Harvard University, in an effort to reduce sexual assaults by pressuring fraternities and other all-male student entities to cease discriminating on the basis of gender, has announced that it will bar student members of any such groups from leadership roles in campus organizations and sports teams.
Although media reports have emphasized its major impact on Harvard’s so-called final clubs, the rule would also apply to five of Harvard’s fraternities, and could encourage other colleges likewise concerned about fraternities and rape to take similar steps.
Those who argue that the Constitution’s freedom of association clause prohibits Harvard from cracking down on its students’ membership in single-sex fraternities and other discriminatory organizations are dead wrong for at least two different reasons.
The first reason is that the Supreme Court has held that there is no general freedom of association embodied under the First Amendment. Rather, there are two narrowly defined types of association which are protected, but neither appears to be applicable here.
The first is a so-called freedom of “expressive association.” This permit organizations to discriminate on otherwise impermissible factors, but only when such discrimination is central to its role in speaking out, and expressing itself, on public issues.
For example, an organization of police officers who are both black and female, and formed for the primary purpose of speaking out on issues – and expressing viewpoints on issues – from a black and female point of view, need not admit white male officers to its membership.
Fraternities do not fall into this category because they do not regularly engage in speaking out on public issues, especially from a male point of view. The argument is even weaker for the final clubs, which are reportedly so secretive that they rarely communicate with outsiders on any topics, much less those especially related to men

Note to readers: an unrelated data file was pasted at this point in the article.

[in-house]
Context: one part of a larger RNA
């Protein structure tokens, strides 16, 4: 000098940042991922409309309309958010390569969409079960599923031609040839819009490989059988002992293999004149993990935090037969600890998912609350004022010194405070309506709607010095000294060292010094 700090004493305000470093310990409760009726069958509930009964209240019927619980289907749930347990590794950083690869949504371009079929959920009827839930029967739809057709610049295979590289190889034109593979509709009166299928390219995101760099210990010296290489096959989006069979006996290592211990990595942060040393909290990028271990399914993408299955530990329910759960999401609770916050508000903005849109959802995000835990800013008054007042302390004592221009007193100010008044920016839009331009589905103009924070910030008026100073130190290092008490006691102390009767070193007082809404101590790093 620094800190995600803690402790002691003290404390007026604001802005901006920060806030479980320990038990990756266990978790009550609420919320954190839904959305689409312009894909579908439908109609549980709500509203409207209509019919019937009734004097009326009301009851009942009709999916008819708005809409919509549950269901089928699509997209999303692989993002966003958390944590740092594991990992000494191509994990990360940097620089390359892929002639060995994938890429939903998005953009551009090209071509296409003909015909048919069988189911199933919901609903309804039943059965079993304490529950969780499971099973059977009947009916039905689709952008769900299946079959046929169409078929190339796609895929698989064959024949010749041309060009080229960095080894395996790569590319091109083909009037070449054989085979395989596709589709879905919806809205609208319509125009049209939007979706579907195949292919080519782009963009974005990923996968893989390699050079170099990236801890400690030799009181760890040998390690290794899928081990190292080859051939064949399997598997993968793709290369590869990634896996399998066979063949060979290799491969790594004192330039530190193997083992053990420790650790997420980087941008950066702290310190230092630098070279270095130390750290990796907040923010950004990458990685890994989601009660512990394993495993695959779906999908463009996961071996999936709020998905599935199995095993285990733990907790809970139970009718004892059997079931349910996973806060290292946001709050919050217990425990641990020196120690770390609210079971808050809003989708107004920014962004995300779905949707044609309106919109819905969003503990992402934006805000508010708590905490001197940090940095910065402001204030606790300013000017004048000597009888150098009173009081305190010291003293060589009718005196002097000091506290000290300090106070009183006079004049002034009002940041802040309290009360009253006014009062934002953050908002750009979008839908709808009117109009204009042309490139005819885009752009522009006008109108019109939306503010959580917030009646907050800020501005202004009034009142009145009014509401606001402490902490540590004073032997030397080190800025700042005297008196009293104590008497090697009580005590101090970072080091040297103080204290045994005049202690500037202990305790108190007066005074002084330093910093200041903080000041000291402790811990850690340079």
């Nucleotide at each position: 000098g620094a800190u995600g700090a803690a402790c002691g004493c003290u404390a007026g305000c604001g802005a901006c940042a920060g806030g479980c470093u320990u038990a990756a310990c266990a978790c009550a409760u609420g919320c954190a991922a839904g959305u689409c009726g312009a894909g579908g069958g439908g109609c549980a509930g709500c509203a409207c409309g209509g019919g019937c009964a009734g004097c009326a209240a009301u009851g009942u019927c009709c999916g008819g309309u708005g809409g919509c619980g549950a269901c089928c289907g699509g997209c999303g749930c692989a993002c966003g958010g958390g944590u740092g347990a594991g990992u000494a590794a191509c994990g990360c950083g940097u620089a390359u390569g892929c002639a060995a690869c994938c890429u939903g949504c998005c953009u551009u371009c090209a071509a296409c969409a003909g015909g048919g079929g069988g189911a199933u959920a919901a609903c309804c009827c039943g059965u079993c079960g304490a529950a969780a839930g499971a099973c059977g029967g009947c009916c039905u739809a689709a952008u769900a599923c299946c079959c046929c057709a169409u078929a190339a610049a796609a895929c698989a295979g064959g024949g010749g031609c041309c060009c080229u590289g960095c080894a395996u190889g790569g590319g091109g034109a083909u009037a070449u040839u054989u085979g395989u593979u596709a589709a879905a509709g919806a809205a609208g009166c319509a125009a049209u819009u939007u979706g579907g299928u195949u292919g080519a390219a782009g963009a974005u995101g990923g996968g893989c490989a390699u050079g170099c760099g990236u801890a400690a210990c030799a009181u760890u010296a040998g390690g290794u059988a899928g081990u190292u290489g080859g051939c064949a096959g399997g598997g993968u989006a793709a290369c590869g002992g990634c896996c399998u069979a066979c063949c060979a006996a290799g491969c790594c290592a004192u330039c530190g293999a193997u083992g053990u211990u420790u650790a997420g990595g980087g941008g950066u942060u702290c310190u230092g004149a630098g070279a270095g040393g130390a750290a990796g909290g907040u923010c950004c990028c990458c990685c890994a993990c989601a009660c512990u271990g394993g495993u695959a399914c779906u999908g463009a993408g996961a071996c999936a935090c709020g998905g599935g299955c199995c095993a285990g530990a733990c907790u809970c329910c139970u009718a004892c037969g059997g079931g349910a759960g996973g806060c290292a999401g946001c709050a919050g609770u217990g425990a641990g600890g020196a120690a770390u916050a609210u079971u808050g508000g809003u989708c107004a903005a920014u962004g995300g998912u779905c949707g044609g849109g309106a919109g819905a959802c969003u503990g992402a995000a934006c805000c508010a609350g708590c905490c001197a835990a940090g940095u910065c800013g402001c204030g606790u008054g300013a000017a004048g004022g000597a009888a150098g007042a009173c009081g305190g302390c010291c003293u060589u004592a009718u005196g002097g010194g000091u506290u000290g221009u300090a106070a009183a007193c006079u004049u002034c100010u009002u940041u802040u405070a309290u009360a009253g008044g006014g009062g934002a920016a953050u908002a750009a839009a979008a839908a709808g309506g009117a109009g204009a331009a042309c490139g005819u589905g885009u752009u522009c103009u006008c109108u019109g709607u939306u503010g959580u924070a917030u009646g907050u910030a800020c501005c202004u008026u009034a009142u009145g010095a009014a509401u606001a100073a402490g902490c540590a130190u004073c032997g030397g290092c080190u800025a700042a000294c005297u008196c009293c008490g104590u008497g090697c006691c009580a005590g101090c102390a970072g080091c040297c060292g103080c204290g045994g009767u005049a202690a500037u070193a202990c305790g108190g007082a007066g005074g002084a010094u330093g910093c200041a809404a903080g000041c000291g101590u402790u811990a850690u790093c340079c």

The second is a so-called freedom of “intimate association.” But it applies only to very small groups of people such as families, tiny collections of people sharing communal living, etc.
This would not appear to apply to fraternities because they are rather more like large private clubs. For this reason, I was able to sue to force the Cosmos Club in Washington, DC, to change its 100+ year rule against admitting female members.
The additional reason why discriminatory organizations cannot rely on the U.S. Constitution as a shield from Harvard’s new policy is that, with only very narrow exceptions, the Constitution applies only to governmental bodies, and does not restrict what a private institution such as Harvard can do.
That’s why private colleges, for example, may discriminate on the basis of gender, but state supported ones cannot. For example, I was able to bring another legal action which forced a previously all-male state-supported college to admit a female cadet for the very first time.
Colleges may also obviously have rules which apply to student conduct which occurs off campus, with some colleges taking action against students who engage is sexual assault even in private apartments, and other schools which go even further and prohibit any sexual activity outside marriage, the consumption of alcohol anywhere even by students over 21, etc.